The Xcerts With Support From Heyrocco
by Rob Scott
It’s rare to have a support act as good as the headline, but Heyrocco, a three-piece indie rock band from South Carolina, definitely managed it. With their fuzzy guitars, catchy hooks, and listless vocals they effortlessly evoke the best of 90s indie rock. Imagine Pavement playing Nirvana songs and you’re not far off. Their song Virgin, perhaps their best, sounds so similar to Nirvana in the chorus that it must be pastiche, down to the despondent lyrics and the massive fuzzy bass sound. They’re probably bored of this comparison though, as frontman Nathan introduced the song by saying, “this is our grungey one”, with an unmistakable slab of sarcasm. Songs like Mom Jeans with the cleaner guitar sounds and breathy vocals broke up the heavier ones with their poppier edge. Heyrocco are certainly a band to look out for, especially given their upcoming debut album Teenage Movie Soundtrack. They’re not particularly original in their sound, but that’s beside the point. Their set was straight-up unfiltered pop rock fun, catchy and good to dance to, and that’s not something to sniffed at. They’ve played Exeter’s Cavern before, and they’ve promised to play it again. When they do, they’re definitely worth checking out.
If there was one disappointing thing about the evening, it was the average crowd size: hardly empty, but not as full as it should have been for the quality of music. But that didn’t seem to faze or even cross the minds of The Xcerts, a Brighton based, Aberdeen born, three-piece alt-rock band. They took to the stage with Live Like This, the first track from their latest album, There Is Only You. Like Like This is a song which boasts all the best trademarks of an Xcerts song: energy, conviction, emotion, and infectiously catchiness.
The best thing about The Xcerts is how easily they incorporate catchy pop-rock song writing skills, into a heavier alt-rock, evoking the best of bands like Brand New, and even Weezer. After the first few songs, frontman Murray apologised for some tech problems (I think his in-ear monitors weren’t working), but whatever the problems were they had no effect on the band’s sound: the guitar and bass sounded fat and powerful, while the drummer played with impressive energy given that they played for over an hour. One of the best things about the gig was that, although they played a lot from There Is Only You, their set spanned their entire discography, not leaving out any crowd favourites: Home Versus Home, In The Cold Wind We Smile, Slackerpop, and their most successful single to date, Shaking In The Water.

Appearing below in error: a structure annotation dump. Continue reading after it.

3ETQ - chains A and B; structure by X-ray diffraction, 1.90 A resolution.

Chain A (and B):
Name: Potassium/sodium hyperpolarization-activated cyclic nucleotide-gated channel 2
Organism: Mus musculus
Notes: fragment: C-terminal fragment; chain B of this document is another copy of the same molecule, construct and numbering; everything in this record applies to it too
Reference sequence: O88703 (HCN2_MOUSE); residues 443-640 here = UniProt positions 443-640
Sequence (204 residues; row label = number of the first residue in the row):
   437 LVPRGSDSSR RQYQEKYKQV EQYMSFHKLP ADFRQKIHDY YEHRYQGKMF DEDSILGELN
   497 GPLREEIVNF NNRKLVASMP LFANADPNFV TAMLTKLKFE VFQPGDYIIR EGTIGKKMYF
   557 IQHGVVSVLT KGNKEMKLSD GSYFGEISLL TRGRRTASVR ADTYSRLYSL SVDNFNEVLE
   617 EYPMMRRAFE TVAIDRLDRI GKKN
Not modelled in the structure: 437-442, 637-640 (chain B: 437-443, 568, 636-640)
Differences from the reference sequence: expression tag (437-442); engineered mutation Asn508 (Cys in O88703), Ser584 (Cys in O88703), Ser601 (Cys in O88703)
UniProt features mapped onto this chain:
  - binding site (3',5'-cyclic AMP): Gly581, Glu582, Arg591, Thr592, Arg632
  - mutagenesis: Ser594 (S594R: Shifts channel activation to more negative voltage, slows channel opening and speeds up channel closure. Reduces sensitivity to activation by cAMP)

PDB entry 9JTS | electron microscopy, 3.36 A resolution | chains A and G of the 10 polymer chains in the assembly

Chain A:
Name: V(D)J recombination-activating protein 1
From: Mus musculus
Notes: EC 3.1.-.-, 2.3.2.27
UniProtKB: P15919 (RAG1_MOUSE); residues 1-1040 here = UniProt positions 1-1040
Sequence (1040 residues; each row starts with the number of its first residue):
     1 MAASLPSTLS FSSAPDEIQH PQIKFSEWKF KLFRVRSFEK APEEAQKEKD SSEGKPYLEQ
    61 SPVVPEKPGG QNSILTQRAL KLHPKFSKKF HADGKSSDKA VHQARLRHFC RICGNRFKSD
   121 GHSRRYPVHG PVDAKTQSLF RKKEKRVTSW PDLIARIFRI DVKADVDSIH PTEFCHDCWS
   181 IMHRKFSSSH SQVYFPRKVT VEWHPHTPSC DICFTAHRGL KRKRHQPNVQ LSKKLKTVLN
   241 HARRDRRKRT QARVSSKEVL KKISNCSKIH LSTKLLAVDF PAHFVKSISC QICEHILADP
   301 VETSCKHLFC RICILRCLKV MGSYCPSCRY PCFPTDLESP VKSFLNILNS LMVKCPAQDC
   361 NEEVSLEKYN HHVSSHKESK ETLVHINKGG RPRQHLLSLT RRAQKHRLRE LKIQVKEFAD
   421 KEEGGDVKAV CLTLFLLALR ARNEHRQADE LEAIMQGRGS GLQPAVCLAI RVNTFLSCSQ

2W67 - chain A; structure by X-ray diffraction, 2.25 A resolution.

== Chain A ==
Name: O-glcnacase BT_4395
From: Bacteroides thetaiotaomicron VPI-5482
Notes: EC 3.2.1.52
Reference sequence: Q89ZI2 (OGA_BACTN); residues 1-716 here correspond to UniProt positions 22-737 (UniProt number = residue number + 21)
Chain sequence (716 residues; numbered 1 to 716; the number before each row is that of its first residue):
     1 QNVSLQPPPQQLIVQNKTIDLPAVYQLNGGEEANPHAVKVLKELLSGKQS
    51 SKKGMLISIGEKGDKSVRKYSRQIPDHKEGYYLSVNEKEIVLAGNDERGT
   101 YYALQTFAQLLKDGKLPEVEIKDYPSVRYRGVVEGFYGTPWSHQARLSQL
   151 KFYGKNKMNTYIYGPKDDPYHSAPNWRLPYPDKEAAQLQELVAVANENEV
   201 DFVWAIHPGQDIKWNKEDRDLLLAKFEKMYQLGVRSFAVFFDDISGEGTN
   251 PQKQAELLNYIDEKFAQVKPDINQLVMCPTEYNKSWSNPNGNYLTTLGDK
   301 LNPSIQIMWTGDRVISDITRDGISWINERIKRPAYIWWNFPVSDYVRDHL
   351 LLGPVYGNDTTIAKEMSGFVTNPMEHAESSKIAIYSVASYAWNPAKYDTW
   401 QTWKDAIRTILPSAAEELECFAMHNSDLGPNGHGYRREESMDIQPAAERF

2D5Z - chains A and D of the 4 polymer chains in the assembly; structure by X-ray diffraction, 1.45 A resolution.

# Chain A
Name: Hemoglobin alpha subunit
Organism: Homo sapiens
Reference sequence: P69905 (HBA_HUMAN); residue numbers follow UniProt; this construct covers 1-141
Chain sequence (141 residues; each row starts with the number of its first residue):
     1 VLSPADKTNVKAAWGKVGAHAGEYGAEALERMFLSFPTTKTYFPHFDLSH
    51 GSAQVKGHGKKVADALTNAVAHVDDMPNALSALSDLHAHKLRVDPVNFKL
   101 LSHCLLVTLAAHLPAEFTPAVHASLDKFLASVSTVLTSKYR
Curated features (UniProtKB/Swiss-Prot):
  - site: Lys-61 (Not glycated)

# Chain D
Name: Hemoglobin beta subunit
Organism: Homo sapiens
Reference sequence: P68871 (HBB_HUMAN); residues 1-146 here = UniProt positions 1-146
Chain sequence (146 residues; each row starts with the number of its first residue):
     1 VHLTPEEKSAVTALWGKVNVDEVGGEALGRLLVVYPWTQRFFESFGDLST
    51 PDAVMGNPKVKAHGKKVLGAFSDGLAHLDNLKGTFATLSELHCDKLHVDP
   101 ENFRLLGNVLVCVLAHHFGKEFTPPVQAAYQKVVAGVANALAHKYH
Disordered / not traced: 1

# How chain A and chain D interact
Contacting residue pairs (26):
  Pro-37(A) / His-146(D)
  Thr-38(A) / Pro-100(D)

The most special moment of the night came when Murray performed Aberdeen 1987, an Xcerts classic from their first album, completely unplugged, without even a mic. It’s one of those songs which, even if you’ve never heard it before, you’ll be singing along by the last chorus, which is indeed what everyone was doing. The moment reminded me of when, during Andrew Jackson Jihad’s set at Cavern last year, frontman Sean Bonnette climbed into the crowd, encouraging everyone to sit on the floor, and joining them sang their song Big Bird, one of the most emotionally powerful songs of the century so far. When pulled off, it’s these kind of unique, intimate moments, when artists make themselves vulnerable to their fans, which make live music so life affirming.
After they’d played, both bands were keen to hang out with and chat to those from the crowd who stuck around, ending up in Exeter’s Firehouse for post-show drinks. Xcert’s bassist Jordan was accommodating and friendly even when I slopped a beer on their merch table. Obviously, I’d encourage you to go and see The Xcerts and Heyrocco if you can, but what this night reaffirmed for me was how memorable and straight-up fun nights of live music can be, so I’d encourage you also just to go see whoever you can.